” The adventure started on a whim. With a suitcase in my hand, a laptop case and tote bag on my shoulder, and a luggage cart dragging behind me, I stumbled against the door of 209 and pushed it open with my shoulder.”
…And so the adventure of writing this book began for Sally and Sarah Clarkson, mother and daughter who always wanted to write a book together. Ms. Clarkson always believed home should be “a haven of rest and joy that will encourage everyone who enters it.” This 2016 publication contains anecdotes from a real family, a Christian family, the Clarksons. It contains wise advice on creating special memories for one’s children and establishing family traditions , as well as suggestions for seasonal celebrations (my favorites were for fall, possibly because it is my favorite season). Although the Clarkson family moved fairly frequently, they took their sense of “home” with them, relocating their anchor each time. I took notes, and even though my “home” consists of one person now, I plan to celebrate occasions and seasons to ensure happiness and gratitude for the blessings I have been given. The ideas in this book will help me do that.
Thanks for the image to Carla of “Carla Loves To Read”. Check out her great book reviews and her delightful sign offs on each post.
This is an excellent book for book clubs, and if I hadn’t already earned a reputation of recommending only novels to mine, I would do so. Kelly published Lost Roses as a prequel to The Lilac Girls, set in WWII (reviewed earlier on PWR). This 2019 publication is set just as WWI threatens in 1914. It is a historical novel which features the Russian Revolution and deals with women’s friendships.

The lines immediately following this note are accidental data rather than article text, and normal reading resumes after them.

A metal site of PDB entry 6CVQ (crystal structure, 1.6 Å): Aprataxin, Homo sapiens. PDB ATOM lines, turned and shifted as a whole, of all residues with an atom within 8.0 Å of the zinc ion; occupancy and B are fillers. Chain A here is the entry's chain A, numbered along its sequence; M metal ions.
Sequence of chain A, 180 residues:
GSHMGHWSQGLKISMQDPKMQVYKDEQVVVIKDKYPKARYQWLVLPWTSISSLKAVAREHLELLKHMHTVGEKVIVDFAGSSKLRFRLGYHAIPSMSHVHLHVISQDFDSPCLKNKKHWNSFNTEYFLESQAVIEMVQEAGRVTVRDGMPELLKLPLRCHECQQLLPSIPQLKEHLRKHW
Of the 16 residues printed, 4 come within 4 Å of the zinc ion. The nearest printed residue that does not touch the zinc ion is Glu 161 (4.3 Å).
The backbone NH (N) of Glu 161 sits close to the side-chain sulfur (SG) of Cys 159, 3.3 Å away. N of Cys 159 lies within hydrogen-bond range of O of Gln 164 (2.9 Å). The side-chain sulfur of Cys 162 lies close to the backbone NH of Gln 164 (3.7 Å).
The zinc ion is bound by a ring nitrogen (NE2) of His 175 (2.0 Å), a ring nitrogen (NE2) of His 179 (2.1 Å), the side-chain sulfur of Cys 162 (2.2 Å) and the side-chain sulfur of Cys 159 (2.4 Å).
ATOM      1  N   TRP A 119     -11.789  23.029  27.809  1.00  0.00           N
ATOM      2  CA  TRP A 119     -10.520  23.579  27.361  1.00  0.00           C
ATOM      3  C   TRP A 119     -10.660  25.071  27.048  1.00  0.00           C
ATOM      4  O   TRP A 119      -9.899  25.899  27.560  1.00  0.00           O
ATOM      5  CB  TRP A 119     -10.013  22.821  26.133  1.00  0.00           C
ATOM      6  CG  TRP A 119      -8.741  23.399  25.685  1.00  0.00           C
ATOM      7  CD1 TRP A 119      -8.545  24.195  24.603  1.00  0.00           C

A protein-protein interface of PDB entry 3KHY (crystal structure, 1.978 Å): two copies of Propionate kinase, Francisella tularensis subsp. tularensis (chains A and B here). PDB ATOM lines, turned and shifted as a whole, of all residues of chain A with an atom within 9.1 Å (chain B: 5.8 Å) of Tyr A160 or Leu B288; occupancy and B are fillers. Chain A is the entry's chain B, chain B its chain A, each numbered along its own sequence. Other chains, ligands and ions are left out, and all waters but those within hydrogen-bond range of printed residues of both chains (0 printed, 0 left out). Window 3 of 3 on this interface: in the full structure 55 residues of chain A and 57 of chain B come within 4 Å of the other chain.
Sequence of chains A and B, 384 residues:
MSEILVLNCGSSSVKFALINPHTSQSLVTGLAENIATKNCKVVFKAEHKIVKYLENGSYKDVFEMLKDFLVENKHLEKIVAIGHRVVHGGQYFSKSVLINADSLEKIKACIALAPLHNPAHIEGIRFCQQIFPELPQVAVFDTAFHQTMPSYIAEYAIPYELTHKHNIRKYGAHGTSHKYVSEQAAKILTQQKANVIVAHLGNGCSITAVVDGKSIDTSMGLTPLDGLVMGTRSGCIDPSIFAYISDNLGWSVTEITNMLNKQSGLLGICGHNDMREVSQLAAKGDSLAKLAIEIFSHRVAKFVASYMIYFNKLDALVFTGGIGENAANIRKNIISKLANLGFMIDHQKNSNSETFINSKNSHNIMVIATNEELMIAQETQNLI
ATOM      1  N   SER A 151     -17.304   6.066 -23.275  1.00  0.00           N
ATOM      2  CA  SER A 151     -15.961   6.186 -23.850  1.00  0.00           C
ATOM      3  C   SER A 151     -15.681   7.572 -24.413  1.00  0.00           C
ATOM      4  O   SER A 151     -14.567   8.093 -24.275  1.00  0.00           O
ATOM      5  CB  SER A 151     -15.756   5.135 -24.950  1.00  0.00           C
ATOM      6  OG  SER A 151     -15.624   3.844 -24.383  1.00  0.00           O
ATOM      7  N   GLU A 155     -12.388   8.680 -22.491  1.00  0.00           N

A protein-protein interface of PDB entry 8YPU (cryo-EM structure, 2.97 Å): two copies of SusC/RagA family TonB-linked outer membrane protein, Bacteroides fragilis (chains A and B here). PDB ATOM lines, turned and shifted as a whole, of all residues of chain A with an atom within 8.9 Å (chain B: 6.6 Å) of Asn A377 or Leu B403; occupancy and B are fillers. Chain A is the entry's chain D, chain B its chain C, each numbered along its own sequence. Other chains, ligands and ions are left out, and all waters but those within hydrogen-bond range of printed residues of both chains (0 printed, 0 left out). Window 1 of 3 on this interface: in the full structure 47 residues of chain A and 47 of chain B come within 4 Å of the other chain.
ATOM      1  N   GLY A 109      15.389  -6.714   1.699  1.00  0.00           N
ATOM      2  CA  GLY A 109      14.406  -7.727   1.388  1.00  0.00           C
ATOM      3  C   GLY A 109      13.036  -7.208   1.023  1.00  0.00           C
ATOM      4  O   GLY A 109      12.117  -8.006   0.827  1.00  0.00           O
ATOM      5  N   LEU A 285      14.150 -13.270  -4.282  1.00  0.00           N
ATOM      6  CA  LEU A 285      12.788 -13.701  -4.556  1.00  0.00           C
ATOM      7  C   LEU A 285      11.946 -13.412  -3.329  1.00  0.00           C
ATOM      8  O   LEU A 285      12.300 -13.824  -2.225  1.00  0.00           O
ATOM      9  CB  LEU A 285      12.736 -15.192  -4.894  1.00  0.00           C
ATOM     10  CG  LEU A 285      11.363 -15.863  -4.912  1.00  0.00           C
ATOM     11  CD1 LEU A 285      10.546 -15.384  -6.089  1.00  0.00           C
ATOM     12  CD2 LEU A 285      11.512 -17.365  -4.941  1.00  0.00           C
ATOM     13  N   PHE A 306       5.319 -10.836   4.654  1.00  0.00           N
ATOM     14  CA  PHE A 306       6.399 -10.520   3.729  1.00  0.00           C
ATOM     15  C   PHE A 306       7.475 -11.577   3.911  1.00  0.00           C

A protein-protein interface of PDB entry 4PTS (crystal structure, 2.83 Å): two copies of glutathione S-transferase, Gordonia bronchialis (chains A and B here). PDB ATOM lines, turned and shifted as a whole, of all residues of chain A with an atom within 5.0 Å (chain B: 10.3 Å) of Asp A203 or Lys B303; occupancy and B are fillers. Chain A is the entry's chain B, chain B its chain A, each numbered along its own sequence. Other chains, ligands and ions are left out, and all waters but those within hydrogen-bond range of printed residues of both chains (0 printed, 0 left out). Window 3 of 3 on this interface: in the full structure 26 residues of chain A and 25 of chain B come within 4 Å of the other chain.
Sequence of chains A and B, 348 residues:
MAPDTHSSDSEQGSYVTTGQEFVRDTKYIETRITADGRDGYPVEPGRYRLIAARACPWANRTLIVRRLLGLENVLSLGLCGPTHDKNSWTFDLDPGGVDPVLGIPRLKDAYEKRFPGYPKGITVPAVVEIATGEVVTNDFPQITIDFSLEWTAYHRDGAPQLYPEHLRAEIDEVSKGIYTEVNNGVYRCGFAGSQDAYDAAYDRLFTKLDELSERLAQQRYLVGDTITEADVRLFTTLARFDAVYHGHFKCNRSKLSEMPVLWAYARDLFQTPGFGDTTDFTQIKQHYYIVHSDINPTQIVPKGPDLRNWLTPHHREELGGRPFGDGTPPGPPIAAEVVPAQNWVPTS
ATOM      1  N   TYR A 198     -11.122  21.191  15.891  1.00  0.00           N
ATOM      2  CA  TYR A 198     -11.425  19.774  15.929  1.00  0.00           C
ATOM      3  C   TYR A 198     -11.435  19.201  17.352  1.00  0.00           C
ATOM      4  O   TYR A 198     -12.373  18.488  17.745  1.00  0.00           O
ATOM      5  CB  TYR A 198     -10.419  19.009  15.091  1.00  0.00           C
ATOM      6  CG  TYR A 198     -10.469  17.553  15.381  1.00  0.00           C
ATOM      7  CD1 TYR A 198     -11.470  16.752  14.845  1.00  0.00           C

Eliza Ferriday, an American, is a friend of Sofya Streshnayva, a cousin of the Ramanovs in Russia. The novel deals with the rise and fall of that dynasty . As Austria declares war on Serbia, Eliza returns to America, never dreaming her dear friend Sofya and her family will soon be trapped on their country estate. As the Russian Revolution breaks out, and the peasants take things into their own hands, Sofya hires Varinka, a fortune-teller’s daughter to be a nanny to her toddler son, Max. The intersecting of the lives of these three women is what propels the plot forward, creating memorable characters as the author spins her remarkable tale. Each chapter is headed by one of the three characters’ names and by the year, which keeps things orderly and at the same time presents what is going on simultaneously in those women’s lives.
This is definitely a “find” and a darned good read.